I’m home for a couple of days before I hit the road for Phoenix and the annual Honeywell Users Group (HUG). Took the opportunity to take the laptop into the family room and watch World Cup action. In a break in the seemingly endless rain in west Ohio this spring, I was able to get out and trim some bushes. Now for the US game!

Got a call from a media friend yesterday who knows I’m a soccer fan. She sent this news release from Europe about ABB helping the infrastructure for a successful World Cup event. Here is the release pretty much unedited:

South Africa is the first African nation to host the world’s premier international football tournament, and ABB has made significant contributions to tournament venues and infrastructure in several host cities.

ABB projects in Johannesburg include the Gautrain Rapid Rail Link and infrastructure at Soccer City and Ellis Park stadiums. In Cape Town, ABB has provided key installations at Green Point stadium. The upgrades and new infrastructure developments will help to ensure an efficient, safe and reliable power supply for the games.

The Gautrain Rapid Rail Link is expected to be one of the principal carriers of tourists during the World Cup, linking Johanessburg, Pretoria and OR Tambo International Airport. The 80-kilometer mass transit railway system was designed to relieve congestion in the Johannesburg–Pretoria traffic corridor by providing commuters with a viable alternative to road transport.

ABB is providing advanced traction solutions, including six substations as well as traction transformers and traction motors to power the entire line and the 24 electric trainsets, which can operate at speeds of up to 160 km/h.

In addition to work on infrastructure and some of the principal venues, an added benefit for ABB was the opportunity to focus on one of its primary focus area in South Africa, namely skills development. As part of the project, engineers were able to transfer skills to six female interns from the Alexandra Township through an internship program.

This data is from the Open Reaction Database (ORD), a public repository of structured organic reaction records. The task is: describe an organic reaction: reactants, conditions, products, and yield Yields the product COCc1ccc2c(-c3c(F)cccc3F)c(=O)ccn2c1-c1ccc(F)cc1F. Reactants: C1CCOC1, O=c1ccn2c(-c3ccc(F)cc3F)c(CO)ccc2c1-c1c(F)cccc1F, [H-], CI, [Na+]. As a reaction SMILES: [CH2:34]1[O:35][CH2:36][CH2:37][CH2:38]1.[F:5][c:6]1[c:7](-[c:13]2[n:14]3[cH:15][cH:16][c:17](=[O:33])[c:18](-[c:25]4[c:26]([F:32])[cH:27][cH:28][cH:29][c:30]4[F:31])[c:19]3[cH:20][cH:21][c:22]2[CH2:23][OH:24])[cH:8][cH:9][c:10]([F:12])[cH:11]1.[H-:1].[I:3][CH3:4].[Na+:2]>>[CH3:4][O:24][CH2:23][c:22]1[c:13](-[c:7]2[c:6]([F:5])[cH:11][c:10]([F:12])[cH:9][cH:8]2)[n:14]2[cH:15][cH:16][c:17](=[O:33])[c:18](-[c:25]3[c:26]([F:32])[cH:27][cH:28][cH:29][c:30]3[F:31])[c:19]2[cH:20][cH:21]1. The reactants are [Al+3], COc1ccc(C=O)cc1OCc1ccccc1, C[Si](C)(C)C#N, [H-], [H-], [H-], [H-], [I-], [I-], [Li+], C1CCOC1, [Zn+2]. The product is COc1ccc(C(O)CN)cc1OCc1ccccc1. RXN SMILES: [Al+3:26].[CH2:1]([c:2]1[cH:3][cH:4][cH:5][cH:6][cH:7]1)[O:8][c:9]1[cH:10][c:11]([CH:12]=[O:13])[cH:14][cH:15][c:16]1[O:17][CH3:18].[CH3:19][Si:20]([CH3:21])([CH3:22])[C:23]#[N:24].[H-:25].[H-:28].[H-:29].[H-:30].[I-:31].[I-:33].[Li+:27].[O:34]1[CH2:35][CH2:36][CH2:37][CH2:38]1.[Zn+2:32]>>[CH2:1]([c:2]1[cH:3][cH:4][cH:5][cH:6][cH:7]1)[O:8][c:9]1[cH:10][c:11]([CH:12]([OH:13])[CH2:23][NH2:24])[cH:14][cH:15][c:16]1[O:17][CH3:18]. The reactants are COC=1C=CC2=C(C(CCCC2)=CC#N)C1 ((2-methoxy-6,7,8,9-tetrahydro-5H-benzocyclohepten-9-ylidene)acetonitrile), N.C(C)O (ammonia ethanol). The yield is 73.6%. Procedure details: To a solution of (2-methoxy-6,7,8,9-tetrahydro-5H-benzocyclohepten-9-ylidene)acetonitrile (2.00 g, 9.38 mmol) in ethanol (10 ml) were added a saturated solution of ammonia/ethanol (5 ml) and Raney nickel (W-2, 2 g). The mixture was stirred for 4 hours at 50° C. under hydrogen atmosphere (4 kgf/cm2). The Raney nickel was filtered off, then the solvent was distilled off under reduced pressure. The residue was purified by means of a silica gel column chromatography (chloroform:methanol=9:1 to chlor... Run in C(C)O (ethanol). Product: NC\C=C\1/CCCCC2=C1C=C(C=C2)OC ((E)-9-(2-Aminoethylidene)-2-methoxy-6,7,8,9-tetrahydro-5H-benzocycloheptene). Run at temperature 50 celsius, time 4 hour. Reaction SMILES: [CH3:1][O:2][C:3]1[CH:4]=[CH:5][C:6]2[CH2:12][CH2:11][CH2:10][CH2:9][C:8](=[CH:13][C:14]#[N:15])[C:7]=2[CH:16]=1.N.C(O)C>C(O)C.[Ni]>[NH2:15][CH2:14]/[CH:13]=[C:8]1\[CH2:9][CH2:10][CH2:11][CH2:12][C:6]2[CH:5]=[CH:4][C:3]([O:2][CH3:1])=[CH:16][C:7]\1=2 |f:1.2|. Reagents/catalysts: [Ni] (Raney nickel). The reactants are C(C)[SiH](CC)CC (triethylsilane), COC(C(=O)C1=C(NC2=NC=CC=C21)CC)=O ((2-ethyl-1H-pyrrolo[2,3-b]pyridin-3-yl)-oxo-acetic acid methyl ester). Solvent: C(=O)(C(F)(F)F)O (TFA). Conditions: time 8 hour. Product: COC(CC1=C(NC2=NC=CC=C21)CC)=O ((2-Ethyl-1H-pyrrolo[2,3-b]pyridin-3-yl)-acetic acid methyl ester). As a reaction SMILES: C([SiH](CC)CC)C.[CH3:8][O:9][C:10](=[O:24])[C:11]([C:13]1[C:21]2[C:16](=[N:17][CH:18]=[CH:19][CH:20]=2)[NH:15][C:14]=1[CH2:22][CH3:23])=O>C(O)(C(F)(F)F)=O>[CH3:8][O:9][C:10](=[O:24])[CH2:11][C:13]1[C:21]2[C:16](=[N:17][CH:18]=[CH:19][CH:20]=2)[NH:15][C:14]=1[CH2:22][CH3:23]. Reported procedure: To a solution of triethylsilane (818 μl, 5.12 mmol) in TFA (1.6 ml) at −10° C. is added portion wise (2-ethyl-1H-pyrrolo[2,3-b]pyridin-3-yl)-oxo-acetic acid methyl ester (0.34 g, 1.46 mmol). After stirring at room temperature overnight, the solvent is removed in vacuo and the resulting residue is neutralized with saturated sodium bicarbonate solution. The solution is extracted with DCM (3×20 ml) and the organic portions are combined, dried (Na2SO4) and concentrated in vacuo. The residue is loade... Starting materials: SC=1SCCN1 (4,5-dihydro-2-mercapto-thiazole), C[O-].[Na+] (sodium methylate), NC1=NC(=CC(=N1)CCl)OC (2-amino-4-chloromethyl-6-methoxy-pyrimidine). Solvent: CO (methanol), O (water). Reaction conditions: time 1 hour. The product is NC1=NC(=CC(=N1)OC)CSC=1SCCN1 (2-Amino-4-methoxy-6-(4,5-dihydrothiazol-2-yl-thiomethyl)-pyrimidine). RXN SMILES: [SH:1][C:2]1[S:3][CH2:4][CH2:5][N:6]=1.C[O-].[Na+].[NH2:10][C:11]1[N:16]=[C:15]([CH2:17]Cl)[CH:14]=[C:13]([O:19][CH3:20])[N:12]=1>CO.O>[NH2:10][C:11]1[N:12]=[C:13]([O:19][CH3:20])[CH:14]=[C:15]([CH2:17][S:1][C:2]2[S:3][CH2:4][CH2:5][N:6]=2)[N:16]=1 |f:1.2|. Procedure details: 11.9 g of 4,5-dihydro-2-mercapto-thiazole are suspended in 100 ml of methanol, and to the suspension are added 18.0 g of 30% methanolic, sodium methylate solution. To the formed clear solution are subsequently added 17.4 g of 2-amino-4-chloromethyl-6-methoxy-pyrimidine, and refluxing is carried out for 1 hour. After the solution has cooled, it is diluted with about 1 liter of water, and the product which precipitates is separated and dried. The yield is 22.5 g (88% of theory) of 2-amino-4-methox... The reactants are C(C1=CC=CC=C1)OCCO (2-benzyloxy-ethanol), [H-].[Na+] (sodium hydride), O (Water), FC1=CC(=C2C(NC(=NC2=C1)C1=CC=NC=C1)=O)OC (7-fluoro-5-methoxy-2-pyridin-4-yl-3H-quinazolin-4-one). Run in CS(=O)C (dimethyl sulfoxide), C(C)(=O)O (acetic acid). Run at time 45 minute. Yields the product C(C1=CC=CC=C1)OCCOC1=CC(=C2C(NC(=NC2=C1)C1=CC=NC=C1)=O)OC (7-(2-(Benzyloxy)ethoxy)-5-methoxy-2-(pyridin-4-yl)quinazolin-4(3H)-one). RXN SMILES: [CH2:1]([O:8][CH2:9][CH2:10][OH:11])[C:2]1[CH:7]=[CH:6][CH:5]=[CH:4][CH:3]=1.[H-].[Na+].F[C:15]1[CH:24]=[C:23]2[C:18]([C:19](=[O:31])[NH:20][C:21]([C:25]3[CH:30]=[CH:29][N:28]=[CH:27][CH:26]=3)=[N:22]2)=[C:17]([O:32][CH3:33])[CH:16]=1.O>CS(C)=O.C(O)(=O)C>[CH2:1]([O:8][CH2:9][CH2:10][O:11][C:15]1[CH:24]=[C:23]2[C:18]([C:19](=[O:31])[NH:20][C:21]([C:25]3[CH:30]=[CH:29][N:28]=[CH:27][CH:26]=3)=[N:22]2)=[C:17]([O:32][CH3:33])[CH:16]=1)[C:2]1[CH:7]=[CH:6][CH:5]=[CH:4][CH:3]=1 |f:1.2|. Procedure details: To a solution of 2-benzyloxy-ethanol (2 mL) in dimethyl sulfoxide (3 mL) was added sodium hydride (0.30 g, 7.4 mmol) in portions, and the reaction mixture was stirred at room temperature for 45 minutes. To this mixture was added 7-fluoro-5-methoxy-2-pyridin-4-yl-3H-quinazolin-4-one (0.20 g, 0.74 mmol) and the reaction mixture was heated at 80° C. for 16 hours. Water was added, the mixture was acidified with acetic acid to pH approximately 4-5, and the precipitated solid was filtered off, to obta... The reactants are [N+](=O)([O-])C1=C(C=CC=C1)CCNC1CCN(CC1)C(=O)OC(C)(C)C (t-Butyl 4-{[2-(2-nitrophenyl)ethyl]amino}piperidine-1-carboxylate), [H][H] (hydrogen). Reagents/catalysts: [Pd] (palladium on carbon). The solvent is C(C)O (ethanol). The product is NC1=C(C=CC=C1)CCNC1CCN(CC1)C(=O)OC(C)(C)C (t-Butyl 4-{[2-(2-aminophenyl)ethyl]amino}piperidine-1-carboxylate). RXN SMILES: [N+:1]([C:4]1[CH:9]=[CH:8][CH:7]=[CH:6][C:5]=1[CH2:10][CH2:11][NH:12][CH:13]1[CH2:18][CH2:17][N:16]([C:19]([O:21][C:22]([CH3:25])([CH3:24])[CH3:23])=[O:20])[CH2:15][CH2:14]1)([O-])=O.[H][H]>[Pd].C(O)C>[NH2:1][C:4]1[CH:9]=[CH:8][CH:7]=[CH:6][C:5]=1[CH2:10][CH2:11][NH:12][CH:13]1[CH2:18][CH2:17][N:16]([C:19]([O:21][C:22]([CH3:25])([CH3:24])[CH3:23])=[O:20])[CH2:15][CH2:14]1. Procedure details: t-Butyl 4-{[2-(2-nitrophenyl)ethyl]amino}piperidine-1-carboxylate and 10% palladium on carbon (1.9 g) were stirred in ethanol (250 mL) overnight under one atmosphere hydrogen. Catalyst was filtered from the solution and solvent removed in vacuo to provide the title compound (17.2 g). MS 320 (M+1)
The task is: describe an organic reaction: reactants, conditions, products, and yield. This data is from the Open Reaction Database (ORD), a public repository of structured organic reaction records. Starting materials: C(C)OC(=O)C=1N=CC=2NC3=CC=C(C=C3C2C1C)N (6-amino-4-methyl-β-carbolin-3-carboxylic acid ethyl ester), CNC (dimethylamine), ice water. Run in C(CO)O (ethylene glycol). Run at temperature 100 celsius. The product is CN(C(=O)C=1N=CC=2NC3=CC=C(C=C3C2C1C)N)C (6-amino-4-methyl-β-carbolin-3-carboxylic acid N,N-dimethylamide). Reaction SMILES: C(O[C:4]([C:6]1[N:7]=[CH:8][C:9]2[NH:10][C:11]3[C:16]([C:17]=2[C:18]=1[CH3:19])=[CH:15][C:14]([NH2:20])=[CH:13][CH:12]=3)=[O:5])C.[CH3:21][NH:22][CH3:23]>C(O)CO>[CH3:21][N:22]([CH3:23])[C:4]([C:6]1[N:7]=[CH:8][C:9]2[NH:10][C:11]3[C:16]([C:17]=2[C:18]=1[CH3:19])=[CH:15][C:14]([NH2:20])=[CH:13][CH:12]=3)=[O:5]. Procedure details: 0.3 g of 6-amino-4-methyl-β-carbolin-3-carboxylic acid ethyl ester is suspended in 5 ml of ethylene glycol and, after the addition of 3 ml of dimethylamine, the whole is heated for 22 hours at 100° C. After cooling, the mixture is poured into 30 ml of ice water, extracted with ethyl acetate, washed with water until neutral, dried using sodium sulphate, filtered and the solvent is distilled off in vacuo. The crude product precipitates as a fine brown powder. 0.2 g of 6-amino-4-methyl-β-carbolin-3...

South Africa has suffered from severe power shortages in recent months, so the reliability of the power supply has been a major concern for World Cup organizers. ABB has helped address this with the delivery of 14 transformers to Soccer City stadium, located in Soweto near Johannesburg.

Initially built in 1987, South Africa’s largest stadium has been renovated to increase seating capacity to 104,000 from 94,700, and to install a roof and new floodlights. With its new design inspired by traditional African pottery, Soccer City will host the opening ceremony and final, as well as eight other games.

At Johannesburg’s Ellis Park Stadium, ABB was awarded a contract by local utility City Power to design, supply, install and commission a turnkey substation project, and supply the primary and secondary components. The power needs of Ellis Park will now be served with the construction of a new substation and the installation of new transformers, switchgear and a new switchboard to replace existing feeder protection.

In Cape Town, ABB won an order to supply 12 transformers for Green Point Stadium. An older stadium with a capacity of 18,000 was demolished to make way for this new 68,000-seat World Cup venue.

ABB supplied switchgear for the substation that feeds the stadium, which will host nine world cup matches and quarter-final and semi-final games. The contract calls for high reliability and system redundancy, and the use of locally manufactured components wherever possible. The installation includes UniGear ZS1 and Unigear switch panels, 12 “dry type” transformers that feed the stadium and help step down the voltage.

The indoor switchgear will be housed in a separate building erected for the purpose. Seven of ABB’s innovative PASS (plus and switch system) switchgear modules will also be installed. This new generation hybrid switchgear, featuring a compact space-saving design, offers increased availability, reduced maintenance and low installation and operating costs.

ABB also supplied, delivered, installed and commissioned Green Point’s main substation, and is responsible for the provision and commissioning of six substations in total: the main propulsion substation (MPS) and five autotransformer paralleling substations (APS).

The control panels for the substations – all housed in brick and mortar enclosures – were manufactured in Johannesburg, and include protection equipment and systems as well as battery backup as an integral part of the high redundancy requirement.

ABB’s low-voltage variable-speed drives are used to control all ventilation fans and critical smoke/ fire defence equipment along heating, ventilation and air-conditioning (HVAC) devices at the Cape Town and Port Elizabeth stadiums. In addition, ABB’s low-voltage drives were included in the refurbishment of other stadiums, such as in Durban, because they were the only ones to meet fire requirements. The ‘Sky Car,’ a funicular that carries visitors to a viewing platform 106 meters above the pitch of Durban stadium, is controlled by ACS800 drives.

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